Using forests to enhance resilience to climate change: What do we know about how forests can contribute to adaptation?

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The global dialogue surrounding the United Nations Framework Convention for Climate Change has focused on two strategies for addressing challenges associated with climate change: (1) mitigation (reducing the accumulation of greenhouse gases (GHG) in the atmosphere) and (2) adaptation (reducing the vulnerability of societies and ecosystems to the impacts of climate change). Forests feature in both of these strategies. The role of forests as stores of carbon and therefore in reducing GHG emissions has been captured in the efforts associated with reducing emissions from deforestation and degradation and enhancing carbon stocks (REDD+). In the area of adaptation, forests have featured less prominently. Only a few National Adaptation Programs for Action (NAPAs) mention the need to adapt forest systems to changing climates. The low profile of forests in the adaptation discussion is surprising, largely because the role of forests in generating services is widely accepted.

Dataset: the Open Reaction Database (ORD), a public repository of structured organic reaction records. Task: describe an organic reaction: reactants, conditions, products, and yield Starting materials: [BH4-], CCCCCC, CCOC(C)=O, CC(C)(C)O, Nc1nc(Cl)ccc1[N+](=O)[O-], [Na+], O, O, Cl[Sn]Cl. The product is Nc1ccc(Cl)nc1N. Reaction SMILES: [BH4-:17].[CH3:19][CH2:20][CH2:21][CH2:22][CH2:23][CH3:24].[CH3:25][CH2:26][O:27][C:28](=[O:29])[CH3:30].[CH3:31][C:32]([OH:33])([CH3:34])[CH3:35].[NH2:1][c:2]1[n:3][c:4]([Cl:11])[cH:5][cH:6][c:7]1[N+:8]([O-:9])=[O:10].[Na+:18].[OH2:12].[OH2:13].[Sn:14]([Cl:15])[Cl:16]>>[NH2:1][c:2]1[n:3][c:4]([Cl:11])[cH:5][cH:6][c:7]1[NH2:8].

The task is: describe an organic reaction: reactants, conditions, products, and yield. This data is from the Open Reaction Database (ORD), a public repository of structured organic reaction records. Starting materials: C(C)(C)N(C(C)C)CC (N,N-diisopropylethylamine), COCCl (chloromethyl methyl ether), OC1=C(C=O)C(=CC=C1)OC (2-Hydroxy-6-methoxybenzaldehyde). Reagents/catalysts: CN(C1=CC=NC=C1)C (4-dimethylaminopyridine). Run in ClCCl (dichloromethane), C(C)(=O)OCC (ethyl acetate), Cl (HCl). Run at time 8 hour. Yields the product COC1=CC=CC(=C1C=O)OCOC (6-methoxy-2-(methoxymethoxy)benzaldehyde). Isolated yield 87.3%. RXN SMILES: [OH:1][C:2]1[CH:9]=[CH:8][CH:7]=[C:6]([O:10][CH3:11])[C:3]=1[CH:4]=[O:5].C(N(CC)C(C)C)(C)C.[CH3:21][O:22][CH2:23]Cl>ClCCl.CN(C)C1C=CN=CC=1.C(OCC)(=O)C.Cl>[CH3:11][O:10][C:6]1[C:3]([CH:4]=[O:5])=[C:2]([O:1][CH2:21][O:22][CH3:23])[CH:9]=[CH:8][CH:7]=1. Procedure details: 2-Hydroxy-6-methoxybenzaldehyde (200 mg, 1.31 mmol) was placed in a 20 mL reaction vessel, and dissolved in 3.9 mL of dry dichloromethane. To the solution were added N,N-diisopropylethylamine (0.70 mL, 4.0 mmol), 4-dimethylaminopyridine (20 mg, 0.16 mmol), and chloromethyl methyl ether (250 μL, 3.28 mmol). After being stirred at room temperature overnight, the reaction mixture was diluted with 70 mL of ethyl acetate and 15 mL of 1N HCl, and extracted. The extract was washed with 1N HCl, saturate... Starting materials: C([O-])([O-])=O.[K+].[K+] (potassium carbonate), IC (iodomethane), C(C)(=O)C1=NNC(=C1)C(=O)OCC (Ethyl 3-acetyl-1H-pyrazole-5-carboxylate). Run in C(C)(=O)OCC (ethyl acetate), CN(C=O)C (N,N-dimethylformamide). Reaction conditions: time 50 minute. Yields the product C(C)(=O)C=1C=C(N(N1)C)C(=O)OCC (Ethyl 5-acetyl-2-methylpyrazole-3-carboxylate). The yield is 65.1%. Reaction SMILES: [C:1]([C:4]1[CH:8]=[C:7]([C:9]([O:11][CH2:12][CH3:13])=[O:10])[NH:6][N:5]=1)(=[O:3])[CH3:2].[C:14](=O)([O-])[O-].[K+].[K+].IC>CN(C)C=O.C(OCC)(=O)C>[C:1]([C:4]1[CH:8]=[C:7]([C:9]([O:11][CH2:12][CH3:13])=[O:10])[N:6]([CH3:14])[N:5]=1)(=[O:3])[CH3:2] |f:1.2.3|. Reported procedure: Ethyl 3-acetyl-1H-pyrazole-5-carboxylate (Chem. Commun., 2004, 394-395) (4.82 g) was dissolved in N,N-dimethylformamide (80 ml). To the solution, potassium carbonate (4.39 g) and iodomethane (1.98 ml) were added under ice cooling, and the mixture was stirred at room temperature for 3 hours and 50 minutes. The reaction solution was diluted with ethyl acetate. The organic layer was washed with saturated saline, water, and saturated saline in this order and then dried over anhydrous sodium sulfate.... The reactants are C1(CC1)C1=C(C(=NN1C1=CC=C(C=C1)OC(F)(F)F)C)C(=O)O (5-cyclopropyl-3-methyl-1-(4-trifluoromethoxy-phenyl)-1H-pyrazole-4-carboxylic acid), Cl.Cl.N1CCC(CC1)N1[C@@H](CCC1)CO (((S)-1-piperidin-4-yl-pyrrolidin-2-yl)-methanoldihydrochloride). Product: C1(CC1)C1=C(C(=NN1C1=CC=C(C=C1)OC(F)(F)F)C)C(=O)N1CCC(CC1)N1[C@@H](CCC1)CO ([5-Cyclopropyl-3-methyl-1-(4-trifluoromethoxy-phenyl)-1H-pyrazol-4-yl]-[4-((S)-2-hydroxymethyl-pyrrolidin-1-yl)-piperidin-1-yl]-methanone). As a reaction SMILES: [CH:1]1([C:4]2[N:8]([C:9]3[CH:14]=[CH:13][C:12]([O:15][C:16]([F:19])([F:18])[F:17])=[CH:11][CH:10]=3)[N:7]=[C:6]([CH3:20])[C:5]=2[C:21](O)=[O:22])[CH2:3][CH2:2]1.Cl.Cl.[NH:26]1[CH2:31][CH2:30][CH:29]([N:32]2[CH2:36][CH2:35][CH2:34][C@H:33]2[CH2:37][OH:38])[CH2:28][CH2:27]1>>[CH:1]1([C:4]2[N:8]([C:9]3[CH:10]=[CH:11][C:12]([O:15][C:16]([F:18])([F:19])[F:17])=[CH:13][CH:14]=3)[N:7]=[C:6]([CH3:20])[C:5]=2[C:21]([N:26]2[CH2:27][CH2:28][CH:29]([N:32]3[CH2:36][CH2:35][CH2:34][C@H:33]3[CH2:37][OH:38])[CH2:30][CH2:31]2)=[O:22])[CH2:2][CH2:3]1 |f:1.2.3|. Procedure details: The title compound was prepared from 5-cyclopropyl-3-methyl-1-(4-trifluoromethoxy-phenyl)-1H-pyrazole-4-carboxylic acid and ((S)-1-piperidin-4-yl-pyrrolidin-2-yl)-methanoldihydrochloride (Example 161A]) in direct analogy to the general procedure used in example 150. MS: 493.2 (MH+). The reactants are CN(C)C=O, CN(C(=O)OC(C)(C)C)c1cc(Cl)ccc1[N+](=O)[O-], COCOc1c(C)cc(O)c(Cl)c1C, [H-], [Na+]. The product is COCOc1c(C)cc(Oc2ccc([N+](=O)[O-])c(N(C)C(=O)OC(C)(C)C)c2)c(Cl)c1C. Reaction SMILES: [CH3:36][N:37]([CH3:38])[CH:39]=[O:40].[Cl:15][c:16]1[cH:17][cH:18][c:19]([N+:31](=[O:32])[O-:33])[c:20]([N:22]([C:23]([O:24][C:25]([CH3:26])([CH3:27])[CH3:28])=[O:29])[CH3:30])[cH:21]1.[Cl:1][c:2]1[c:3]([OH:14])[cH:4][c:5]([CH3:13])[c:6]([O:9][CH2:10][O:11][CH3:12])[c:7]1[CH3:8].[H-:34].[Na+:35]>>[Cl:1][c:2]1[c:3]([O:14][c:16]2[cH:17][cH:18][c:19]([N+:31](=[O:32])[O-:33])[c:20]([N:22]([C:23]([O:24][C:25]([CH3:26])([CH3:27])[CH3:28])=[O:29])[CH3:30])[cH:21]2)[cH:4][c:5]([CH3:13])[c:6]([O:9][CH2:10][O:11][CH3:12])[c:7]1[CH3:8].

This document is an output of a CIFOR-led entitled: "Using Forests to Enhance Resilience to Climate Change" (ForCC). This project included studies in three countries (Burkina Faso, Honduras, and Lao PDR) and a state of knowledge report. This project was commissioned by the Program on Forest (PROFOR) Grant No. 099755, and the Trust Fund for Environmentally and Socially Sustainable Development (TFESSD) Grant No. TF099755, and was implemented in collaboration with CIRAD (Burkina Faso case study), CATIE (Honduras Case Study), and the Forestry Research Center and the Department of Forestry (Lao PDR Case Study). Additional project information and publications are found on the project manager's staff page, Aaron J.M. Russell.


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